Euskaltel tells riders to look for new teams as squad’s future looks bleak

The Spanish squad's main sponsors will not be able to support it beyond this season

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SAN SEBASTIAN, Spain (VN) — One of cycling’s most emblematic teams is on life support.

Euskaltel-Euskadi, the UCI WorldTour team based in Spain’s Basque Country known for its loyal fan base and its unique orange team colors, is moving ever closer to permanently closing its doors.

Team officials confirmed before the start of the Tour de France that its main sponsors would not have money to fully fund the team beyond the end of this season.

Over the weekend, things became even bleaker, as Basque daily DEAI reported that Euskaltel officials quietly told its riders ahead of their “home race” in Saturday’s Clásica San Sebastián that they were free to search for new contracts for the 2014 season.

That’s the surest signal yet that Euskaltel will likely not be racing next season in the WorldTour.

Euskaltel is one of cycling’s most unique teams, building upon the deep roots and talent pool in the Basque Country.

The squad once boasted an all-Basque lineup, and rode into the Tour de France a decade ago proud of its cycling heritage and intent on racing on the world’s biggest stage.

Yet the team’s grandiose ambitions always outstripped its modest budget, especially as the WorldTour grew and average budgets pushed north of 10 million euros.

Last year, in a desperate effort to save its WorldTour license, team management broke its long-running tradition of signing only Basque-linked riders. Instead, it dropped such popular riders as Amets Txurruka and reached out to pick up riders who brought a lot of points, assuring its place in the WorldTour for 2013.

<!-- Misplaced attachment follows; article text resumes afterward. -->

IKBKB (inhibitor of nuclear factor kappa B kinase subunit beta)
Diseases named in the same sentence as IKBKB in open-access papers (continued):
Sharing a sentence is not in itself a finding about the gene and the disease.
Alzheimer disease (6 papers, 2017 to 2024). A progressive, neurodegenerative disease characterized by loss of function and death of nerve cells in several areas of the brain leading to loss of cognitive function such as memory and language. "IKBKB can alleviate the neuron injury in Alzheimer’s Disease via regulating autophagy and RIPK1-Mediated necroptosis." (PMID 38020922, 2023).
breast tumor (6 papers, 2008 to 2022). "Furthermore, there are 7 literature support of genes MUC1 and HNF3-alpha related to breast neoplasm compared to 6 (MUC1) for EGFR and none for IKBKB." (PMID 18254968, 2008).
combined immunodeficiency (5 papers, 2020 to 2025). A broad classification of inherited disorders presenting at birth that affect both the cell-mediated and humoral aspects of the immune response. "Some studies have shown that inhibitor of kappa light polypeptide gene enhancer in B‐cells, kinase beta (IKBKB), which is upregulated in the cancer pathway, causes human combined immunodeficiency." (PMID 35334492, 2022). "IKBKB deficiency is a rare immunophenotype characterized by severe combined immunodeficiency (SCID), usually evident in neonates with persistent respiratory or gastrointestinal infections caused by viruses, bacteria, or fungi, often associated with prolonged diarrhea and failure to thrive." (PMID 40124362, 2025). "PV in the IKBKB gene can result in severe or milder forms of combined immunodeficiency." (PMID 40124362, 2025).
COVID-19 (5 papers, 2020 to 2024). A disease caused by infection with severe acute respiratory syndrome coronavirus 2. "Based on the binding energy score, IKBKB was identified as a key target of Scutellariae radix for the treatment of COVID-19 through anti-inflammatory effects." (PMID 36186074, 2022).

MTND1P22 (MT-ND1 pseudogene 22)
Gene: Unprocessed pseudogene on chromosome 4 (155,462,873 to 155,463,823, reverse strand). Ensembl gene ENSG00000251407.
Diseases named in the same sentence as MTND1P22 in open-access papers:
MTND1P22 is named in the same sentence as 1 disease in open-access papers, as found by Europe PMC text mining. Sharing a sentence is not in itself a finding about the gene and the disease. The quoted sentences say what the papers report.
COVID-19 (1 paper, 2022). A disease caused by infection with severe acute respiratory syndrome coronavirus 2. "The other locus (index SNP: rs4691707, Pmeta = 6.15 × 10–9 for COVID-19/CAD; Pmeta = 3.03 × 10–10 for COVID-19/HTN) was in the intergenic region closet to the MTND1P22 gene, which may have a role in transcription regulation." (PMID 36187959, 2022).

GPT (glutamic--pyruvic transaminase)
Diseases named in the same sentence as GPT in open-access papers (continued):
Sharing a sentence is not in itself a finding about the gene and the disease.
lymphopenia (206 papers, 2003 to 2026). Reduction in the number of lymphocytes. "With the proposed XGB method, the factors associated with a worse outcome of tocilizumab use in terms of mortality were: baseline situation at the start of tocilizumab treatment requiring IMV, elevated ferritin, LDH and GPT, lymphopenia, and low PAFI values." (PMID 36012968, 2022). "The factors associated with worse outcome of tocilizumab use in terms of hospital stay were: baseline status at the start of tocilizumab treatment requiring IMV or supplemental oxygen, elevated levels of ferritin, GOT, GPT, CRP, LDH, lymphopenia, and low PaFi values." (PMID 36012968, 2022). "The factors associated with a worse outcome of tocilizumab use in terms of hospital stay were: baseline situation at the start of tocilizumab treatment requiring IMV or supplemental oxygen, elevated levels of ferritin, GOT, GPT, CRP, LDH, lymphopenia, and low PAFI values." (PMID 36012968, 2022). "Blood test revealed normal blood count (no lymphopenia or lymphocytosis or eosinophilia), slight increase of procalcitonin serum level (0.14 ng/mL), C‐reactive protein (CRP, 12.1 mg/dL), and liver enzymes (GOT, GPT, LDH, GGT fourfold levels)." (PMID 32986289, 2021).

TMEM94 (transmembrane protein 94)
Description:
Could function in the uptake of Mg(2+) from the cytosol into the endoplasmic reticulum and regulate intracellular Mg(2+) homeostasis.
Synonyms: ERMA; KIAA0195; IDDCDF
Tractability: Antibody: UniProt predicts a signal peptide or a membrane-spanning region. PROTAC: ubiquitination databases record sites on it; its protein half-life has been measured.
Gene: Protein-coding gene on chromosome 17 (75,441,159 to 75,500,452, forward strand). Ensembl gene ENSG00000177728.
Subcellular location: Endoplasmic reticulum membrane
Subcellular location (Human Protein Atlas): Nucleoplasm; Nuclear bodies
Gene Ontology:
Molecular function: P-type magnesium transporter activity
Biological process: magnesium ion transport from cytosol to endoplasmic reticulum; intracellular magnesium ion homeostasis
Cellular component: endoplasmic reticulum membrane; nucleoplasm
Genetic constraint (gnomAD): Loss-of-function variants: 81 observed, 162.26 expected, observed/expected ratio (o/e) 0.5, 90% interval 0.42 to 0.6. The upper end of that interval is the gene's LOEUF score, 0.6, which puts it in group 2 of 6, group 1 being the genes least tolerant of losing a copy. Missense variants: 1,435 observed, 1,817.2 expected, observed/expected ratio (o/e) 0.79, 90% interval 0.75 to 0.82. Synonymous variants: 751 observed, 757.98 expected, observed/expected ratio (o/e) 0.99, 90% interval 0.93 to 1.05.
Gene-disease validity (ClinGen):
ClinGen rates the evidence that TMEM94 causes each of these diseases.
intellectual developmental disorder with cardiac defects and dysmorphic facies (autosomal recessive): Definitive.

That change in direction, which included signing nine non-Basque riders, soon backfired as new Russian recruit Alexander Serebryakov tested positive for EPO. He was quickly jettisoned from the squad, but the damage was done.

After an abysmal spring, Euskaltel was winless in the major races, and did not win a stage at neither the Giro d’Italia nor the Tour.

Ahead of the Tour, the team’s main sponsors told management that they could not continue to fund the team. Half the budget was funded by a mix of local and regional governments, a cost that became impossible to rationalize under Spain’s ever-worsening crisis that is seeing major cutbacks in social, education, and health spending.

The other main sponsor, Basque-based telecommunications company Euskaltel, said it could not spend more than its committed 3.5 million euros per season.

Team management continues to look for new sponsors to fill the gap, but in the meantime, it looks all but certain that the current team as a WorldTour-level squad will fold by season’s end.

Management is looking at continuing with a smaller, more modest team, but many of the top riders are now desperate to try to find a new ride for 2014 with other squads.

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